Top 5 Grossest Secret Ingredients in Foods
November 7, 2016
According to a Health article, hidden ingredients in common foods have been gaining public awareness, and slowing the consumption of certain products. These ingredients usually don’t affect health in detrimental ways, but the idea of consuming something like rat hair will more than likely turn some people away.
This odorless, colorless gas is known for its deadliness when leaked into homes. It is used to help maintain the “youthful blush” of packaged tuna and tilapia. Injected into plastic airtight packaging, Carbon Monoxide prevents pink meats from turning brown, due to oxidation. Carbon Monoxide usage has significantly decreased on account of its fatal causes, but it is still used in small, non-fatal doses.
*Gross Factor: 7/10
*What is Gross Factor: it’s based on minor health risks, unsanitary conditions, or possible deadliness
Sophomore Isabel Laboy adds, “I overlook it [ingredients], as long as it tastes good, I’m cool with it.”
Carmine is a red food coloring made out of boiled Cochineal bugs (AKA: beetles). They are commonly used for their shine and red color. This “ingredient” can cause severe allergic reactions, such as anaphylactic shock. It is commonly found in most foods with red dye like Skittles, grapefruit juice, Cheetos, and various ice creams.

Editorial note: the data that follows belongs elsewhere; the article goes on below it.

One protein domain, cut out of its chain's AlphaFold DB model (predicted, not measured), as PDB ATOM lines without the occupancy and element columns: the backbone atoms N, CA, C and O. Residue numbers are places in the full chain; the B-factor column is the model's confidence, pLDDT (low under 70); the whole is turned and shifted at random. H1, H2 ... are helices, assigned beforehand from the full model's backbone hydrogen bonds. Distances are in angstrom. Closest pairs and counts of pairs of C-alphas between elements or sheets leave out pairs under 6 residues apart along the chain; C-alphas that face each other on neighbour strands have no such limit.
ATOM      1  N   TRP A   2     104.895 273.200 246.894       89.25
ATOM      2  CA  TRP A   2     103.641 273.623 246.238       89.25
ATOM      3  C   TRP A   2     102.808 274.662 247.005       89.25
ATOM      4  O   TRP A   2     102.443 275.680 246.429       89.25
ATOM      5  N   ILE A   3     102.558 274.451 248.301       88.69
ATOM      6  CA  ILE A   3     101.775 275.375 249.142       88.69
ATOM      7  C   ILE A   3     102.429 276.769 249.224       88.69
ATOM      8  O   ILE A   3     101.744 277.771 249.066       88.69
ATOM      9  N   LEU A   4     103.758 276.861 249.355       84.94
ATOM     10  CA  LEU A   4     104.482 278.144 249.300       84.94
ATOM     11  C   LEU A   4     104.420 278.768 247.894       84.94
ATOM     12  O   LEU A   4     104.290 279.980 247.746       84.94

Gross Factor: 9/10
Food manufacturers spend nearly twice as much money on advertising breakfast cereal than on the ingredients that go into them.
— Hidden Truths&Facts (@hiddentruthall) October 31, 2016
The ingredients list on salad dressing would never say “Pain Chemicals” as an ingredient, it is scientifically called “Titanium Dioxide,” a fancy word that most people aren’t super interested in researching. Titanium Dioxide can be contaminated with lead, a toxic material, due to the fact that it is a mined substance. It helps keep salad dressings and other processed foods hold their color, usually white, longer.
This may sound like a chemical or some factory food ingredient, but it is an oily substance that secretes from goat fur. The FDA approved this “ingredient” and it is mainly used to soften chewing gum. Sunscreen, some cosmetics, and baby products may also contain Lanolin.
Gross Factor: 10/10
In a study from Business Insider, the FDA allows “one rat hair per 100 grams in six 100-gram subsamples of chocolate.” This is not a staple ingredient in all chocolate, but the FDA has approved that rat hair may be used in small amounts of chocolate food products. It is unknown what it does to benefit the products.
Gross Factor: 10/10
Although it is important to manage intake of certain foods, there is no harm in indulging in less healthy or processed meals. Checking the ingredient list is always a good step to take in order to know what food items contain, and to keep them in moderation.